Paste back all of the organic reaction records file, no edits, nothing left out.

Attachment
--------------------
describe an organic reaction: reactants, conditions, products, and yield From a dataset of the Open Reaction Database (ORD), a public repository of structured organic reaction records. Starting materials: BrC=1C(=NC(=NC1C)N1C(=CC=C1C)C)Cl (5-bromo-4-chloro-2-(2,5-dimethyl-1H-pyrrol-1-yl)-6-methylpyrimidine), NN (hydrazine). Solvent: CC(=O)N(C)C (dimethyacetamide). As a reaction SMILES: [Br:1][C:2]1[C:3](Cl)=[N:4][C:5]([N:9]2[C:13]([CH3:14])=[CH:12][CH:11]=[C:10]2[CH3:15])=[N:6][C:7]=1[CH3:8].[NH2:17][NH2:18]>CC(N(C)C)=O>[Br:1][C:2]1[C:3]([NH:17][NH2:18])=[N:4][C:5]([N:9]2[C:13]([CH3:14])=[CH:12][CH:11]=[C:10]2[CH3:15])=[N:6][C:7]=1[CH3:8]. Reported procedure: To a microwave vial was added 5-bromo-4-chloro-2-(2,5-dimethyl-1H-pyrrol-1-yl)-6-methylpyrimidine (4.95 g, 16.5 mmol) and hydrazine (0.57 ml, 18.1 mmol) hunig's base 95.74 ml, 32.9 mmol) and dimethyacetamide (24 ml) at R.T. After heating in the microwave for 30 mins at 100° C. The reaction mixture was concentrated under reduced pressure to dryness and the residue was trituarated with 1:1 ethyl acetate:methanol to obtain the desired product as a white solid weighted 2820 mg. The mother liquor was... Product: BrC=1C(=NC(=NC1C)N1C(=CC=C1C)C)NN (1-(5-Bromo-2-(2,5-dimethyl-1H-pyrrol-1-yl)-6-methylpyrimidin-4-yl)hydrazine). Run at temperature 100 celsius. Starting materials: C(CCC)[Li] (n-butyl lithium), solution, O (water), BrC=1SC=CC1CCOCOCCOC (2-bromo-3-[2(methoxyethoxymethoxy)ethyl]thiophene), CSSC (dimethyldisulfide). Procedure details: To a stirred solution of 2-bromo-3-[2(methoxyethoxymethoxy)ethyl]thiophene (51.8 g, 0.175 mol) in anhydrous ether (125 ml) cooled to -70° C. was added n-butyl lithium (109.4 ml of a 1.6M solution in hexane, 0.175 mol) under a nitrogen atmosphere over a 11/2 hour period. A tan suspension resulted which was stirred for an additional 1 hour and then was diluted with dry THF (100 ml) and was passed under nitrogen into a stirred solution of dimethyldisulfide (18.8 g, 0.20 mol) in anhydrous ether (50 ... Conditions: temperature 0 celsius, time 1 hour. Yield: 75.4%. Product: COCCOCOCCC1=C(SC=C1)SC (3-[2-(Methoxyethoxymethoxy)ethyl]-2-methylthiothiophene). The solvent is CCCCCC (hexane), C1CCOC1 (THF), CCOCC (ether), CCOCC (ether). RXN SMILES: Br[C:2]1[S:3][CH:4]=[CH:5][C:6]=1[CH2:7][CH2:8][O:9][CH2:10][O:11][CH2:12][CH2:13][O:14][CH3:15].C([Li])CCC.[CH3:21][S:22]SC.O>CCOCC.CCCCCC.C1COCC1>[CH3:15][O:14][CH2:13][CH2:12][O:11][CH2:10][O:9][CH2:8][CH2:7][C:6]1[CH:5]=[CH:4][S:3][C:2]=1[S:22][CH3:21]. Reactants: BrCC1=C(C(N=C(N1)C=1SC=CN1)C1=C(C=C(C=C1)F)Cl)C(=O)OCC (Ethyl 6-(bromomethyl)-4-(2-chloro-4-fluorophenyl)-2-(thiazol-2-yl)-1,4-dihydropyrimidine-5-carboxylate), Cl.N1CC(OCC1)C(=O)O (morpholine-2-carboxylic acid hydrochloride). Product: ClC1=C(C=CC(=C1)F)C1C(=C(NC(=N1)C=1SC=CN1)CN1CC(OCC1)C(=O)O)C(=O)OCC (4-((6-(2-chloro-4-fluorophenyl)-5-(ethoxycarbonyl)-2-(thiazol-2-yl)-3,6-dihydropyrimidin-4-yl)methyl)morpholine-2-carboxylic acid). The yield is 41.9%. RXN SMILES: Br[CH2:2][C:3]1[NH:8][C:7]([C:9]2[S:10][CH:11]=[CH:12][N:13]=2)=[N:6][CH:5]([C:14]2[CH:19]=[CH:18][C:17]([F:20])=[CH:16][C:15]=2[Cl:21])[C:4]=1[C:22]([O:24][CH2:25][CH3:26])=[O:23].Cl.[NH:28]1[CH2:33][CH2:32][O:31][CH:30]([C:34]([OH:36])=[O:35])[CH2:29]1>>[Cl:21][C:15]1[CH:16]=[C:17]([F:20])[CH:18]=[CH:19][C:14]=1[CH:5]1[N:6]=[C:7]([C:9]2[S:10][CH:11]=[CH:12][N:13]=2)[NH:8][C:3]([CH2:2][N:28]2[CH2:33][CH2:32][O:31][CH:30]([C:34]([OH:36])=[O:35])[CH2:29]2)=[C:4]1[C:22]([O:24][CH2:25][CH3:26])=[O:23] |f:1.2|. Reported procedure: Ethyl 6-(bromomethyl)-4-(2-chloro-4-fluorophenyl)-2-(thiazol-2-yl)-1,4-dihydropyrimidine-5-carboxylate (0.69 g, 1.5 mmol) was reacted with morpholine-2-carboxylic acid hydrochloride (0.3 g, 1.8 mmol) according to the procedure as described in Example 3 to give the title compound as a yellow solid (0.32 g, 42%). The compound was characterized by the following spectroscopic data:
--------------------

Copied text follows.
describe an organic reaction: reactants, conditions, products, and yield From a dataset of the Open Reaction Database (ORD), a public repository of structured organic reaction records. Starting materials: BrC=1C(=NC(=NC1C)N1C(=CC=C1C)C)Cl (5-bromo-4-chloro-2-(2,5-dimethyl-1H-pyrrol-1-yl)-6-methylpyrimidine), NN (hydrazine). Solvent: CC(=O)N(C)C (dimethyacetamide). As a reaction SMILES: [Br:1][C:2]1[C:3](Cl)=[N:4][C:5]([N:9]2[C:13]([CH3:14])=[CH:12][CH:11]=[C:10]2[CH3:15])=[N:6][C:7]=1[CH3:8].[NH2:17][NH2:18]>CC(N(C)C)=O>[Br:1][C:2]1[C:3]([NH:17][NH2:18])=[N:4][C:5]([N:9]2[C:13]([CH3:14])=[CH:12][CH:11]=[C:10]2[CH3:15])=[N:6][C:7]=1[CH3:8]. Reported procedure: To a microwave vial was added 5-bromo-4-chloro-2-(2,5-dimethyl-1H-pyrrol-1-yl)-6-methylpyrimidine (4.95 g, 16.5 mmol) and hydrazine (0.57 ml, 18.1 mmol) hunig's base 95.74 ml, 32.9 mmol) and dimethyacetamide (24 ml) at R.T. After heating in the microwave for 30 mins at 100° C. The reaction mixture was concentrated under reduced pressure to dryness and the residue was trituarated with 1:1 ethyl acetate:methanol to obtain the desired product as a white solid weighted 2820 mg. The mother liquor was... Product: BrC=1C(=NC(=NC1C)N1C(=CC=C1C)C)NN (1-(5-Bromo-2-(2,5-dimethyl-1H-pyrrol-1-yl)-6-methylpyrimidin-4-yl)hydrazine). Run at temperature 100 celsius. Starting materials: C(CCC)[Li] (n-butyl lithium), solution, O (water), BrC=1SC=CC1CCOCOCCOC (2-bromo-3-[2(methoxyethoxymethoxy)ethyl]thiophene), CSSC (dimethyldisulfide). Procedure details: To a stirred solution of 2-bromo-3-[2(methoxyethoxymethoxy)ethyl]thiophene (51.8 g, 0.175 mol) in anhydrous ether (125 ml) cooled to -70° C. was added n-butyl lithium (109.4 ml of a 1.6M solution in hexane, 0.175 mol) under a nitrogen atmosphere over a 11/2 hour period. A tan suspension resulted which was stirred for an additional 1 hour and then was diluted with dry THF (100 ml) and was passed under nitrogen into a stirred solution of dimethyldisulfide (18.8 g, 0.20 mol) in anhydrous ether (50 ... Conditions: temperature 0 celsius, time 1 hour. Yield: 75.4%. Product: COCCOCOCCC1=C(SC=C1)SC (3-[2-(Methoxyethoxymethoxy)ethyl]-2-methylthiothiophene). The solvent is CCCCCC (hexane), C1CCOC1 (THF), CCOCC (ether), CCOCC (ether). RXN SMILES: Br[C:2]1[S:3][CH:4]=[CH:5][C:6]=1[CH2:7][CH2:8][O:9][CH2:10][O:11][CH2:12][CH2:13][O:14][CH3:15].C([Li])CCC.[CH3:21][S:22]SC.O>CCOCC.CCCCCC.C1COCC1>[CH3:15][O:14][CH2:13][CH2:12][O:11][CH2:10][O:9][CH2:8][CH2:7][C:6]1[CH:5]=[CH:4][S:3][C:2]=1[S:22][CH3:21]. Reactants: BrCC1=C(C(N=C(N1)C=1SC=CN1)C1=C(C=C(C=C1)F)Cl)C(=O)OCC (Ethyl 6-(bromomethyl)-4-(2-chloro-4-fluorophenyl)-2-(thiazol-2-yl)-1,4-dihydropyrimidine-5-carboxylate), Cl.N1CC(OCC1)C(=O)O (morpholine-2-carboxylic acid hydrochloride). Product: ClC1=C(C=CC(=C1)F)C1C(=C(NC(=N1)C=1SC=CN1)CN1CC(OCC1)C(=O)O)C(=O)OCC (4-((6-(2-chloro-4-fluorophenyl)-5-(ethoxycarbonyl)-2-(thiazol-2-yl)-3,6-dihydropyrimidin-4-yl)methyl)morpholine-2-carboxylic acid). The yield is 41.9%. RXN SMILES: Br[CH2:2][C:3]1[NH:8][C:7]([C:9]2[S:10][CH:11]=[CH:12][N:13]=2)=[N:6][CH:5]([C:14]2[CH:19]=[CH:18][C:17]([F:20])=[CH:16][C:15]=2[Cl:21])[C:4]=1[C:22]([O:24][CH2:25][CH3:26])=[O:23].Cl.[NH:28]1[CH2:33][CH2:32][O:31][CH:30]([C:34]([OH:36])=[O:35])[CH2:29]1>>[Cl:21][C:15]1[CH:16]=[C:17]([F:20])[CH:18]=[CH:19][C:14]=1[CH:5]1[N:6]=[C:7]([C:9]2[S:10][CH:11]=[CH:12][N:13]=2)[NH:8][C:3]([CH2:2][N:28]2[CH2:33][CH2:32][O:31][CH:30]([C:34]([OH:36])=[O:35])[CH2:29]2)=[C:4]1[C:22]([O:24][CH2:25][CH3:26])=[O:23] |f:1.2|. Reported procedure: Ethyl 6-(bromomethyl)-4-(2-chloro-4-fluorophenyl)-2-(thiazol-2-yl)-1,4-dihydropyrimidine-5-carboxylate (0.69 g, 1.5 mmol) was reacted with morpholine-2-carboxylic acid hydrochloride (0.3 g, 1.8 mmol) according to the procedure as described in Example 3 to give the title compound as a yellow solid (0.32 g, 42%). The compound was characterized by the following spectroscopic data: